• Roger Olson’s series on Christian worldview culminated in a rich meditation on the meaning of faith-learning integration. I’ve been a bit jaded about the language of “worldview” and “integration,” but I’m certainly on board with Roger’s concluding definition: “Faith-learning integration is all about providing an intellectually rigorous environment where Christian students (and others who may come) are not indoctrinated into anti-Christian metaphysics but shown how all truth is God’s truth.” (Hey, have I mentioned that Roger wrote a chapter on teaching and scholarship in our forthcoming book on Pietism and Christian higher ed?)

• Us liberal arts types all like to trumpet how our model of education produces critical thinkers, but I appreciated this warning from the president of Wesleyan University: “In campus cultures where being smart means being a critical unmasker, students may become too good at showing how things can’t possibly make sense. They may close themselves off from their potential to find or create meaning and direction from the books, music and experiments they encounter in the classroom.”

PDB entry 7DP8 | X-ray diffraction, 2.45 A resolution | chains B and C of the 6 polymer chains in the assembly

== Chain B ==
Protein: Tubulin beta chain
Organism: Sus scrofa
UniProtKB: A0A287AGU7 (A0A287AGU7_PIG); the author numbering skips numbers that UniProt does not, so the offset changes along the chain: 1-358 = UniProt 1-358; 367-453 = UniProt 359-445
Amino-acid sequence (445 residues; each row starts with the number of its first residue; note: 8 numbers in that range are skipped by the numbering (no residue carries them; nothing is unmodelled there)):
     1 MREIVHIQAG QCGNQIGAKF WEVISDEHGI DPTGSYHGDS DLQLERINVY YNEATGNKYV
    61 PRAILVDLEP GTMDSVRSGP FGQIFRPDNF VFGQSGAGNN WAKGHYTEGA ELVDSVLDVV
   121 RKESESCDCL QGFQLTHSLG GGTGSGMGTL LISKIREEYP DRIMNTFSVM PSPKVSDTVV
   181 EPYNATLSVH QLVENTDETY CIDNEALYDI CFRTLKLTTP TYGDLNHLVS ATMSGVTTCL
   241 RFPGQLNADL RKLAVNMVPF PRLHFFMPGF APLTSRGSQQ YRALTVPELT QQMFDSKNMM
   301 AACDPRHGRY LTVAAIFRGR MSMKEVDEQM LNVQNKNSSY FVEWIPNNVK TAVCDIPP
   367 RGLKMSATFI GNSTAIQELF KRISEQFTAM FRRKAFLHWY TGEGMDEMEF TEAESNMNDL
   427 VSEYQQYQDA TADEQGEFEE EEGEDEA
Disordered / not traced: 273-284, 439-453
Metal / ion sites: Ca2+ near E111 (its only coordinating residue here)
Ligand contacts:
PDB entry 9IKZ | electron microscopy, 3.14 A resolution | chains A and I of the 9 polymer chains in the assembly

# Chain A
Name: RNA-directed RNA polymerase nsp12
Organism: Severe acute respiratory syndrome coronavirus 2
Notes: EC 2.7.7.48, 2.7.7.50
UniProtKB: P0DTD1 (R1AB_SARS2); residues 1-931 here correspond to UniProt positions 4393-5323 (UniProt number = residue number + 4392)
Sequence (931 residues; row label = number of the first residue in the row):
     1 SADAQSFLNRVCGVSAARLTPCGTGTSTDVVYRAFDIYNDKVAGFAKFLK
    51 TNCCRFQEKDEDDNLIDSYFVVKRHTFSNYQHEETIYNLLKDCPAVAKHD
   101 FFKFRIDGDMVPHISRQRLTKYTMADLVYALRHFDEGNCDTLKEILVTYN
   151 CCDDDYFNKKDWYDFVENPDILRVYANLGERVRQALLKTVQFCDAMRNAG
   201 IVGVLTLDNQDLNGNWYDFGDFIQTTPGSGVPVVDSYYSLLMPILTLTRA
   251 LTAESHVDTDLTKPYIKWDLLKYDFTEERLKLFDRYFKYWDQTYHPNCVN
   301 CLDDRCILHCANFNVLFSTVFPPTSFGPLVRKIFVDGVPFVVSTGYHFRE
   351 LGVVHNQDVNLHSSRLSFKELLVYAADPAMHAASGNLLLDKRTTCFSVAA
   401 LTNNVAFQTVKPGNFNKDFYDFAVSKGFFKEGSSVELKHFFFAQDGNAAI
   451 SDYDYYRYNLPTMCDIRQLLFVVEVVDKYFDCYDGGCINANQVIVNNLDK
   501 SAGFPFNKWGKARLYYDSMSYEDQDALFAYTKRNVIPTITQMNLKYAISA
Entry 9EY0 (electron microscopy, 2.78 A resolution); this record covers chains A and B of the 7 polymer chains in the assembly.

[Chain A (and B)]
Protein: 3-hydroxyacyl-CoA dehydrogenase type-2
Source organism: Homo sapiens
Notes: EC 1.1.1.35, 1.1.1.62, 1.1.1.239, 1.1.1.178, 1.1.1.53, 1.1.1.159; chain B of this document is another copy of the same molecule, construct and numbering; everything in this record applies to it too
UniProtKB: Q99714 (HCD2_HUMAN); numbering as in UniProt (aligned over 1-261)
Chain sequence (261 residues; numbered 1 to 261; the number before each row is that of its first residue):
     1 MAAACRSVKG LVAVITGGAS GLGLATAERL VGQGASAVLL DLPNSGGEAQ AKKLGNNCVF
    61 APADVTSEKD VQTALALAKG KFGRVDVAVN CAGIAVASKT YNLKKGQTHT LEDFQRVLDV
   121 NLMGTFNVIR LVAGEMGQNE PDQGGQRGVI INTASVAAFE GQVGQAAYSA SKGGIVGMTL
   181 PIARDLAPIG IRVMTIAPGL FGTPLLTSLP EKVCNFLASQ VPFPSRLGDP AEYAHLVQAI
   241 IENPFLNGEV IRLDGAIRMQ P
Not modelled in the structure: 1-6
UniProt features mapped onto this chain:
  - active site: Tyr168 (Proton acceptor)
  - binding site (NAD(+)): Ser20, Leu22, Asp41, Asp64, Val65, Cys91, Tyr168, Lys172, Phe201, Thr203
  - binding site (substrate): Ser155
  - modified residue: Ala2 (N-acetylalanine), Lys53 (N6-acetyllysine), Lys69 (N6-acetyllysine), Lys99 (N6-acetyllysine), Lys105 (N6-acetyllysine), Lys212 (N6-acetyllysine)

Jill Lepore• Perhaps not surprisingly, I’m most sympathetic to the perspective of the historian on this humanities-in-crisis panel: Harvard’s Jill Lepore, who wants humanists both to “explore timeless questions and universal truths” and to engage in a “dedicated reimagining of what we do.” (Chronicle subscription required)

• Why university presses are too important to fail — or, as the director of one such publisher put it, “I like doing things that are impossible, and there’s nothing more impossible than university-press publishing.”

• Not an easy thing for people the age of my students to hear, but important: “Their path may not be clear. Life might be pretty confusing. But when they are older and looking back on their life, that’s when their vocation becomes clear.

• I came into college an International Relations major, and switched to History in part because I disliked the required economics coursework so much. So count me as cheering on this particular student rebellion.